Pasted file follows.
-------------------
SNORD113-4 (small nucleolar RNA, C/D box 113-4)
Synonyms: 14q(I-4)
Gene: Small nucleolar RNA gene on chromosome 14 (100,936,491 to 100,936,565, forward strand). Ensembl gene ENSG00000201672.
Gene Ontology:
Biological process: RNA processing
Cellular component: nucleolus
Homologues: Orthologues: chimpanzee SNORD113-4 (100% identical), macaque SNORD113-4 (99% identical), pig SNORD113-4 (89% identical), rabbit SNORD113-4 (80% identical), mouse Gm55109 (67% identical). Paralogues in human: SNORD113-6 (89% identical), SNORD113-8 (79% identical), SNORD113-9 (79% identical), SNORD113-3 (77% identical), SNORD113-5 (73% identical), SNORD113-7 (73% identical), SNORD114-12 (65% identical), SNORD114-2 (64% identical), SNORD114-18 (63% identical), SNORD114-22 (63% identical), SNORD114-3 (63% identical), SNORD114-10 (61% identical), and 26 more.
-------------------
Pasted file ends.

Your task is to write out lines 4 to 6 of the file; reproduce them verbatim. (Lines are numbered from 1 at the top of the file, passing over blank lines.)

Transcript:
Gene Ontology:
Biological process: RNA processing
Cellular component: nucleolus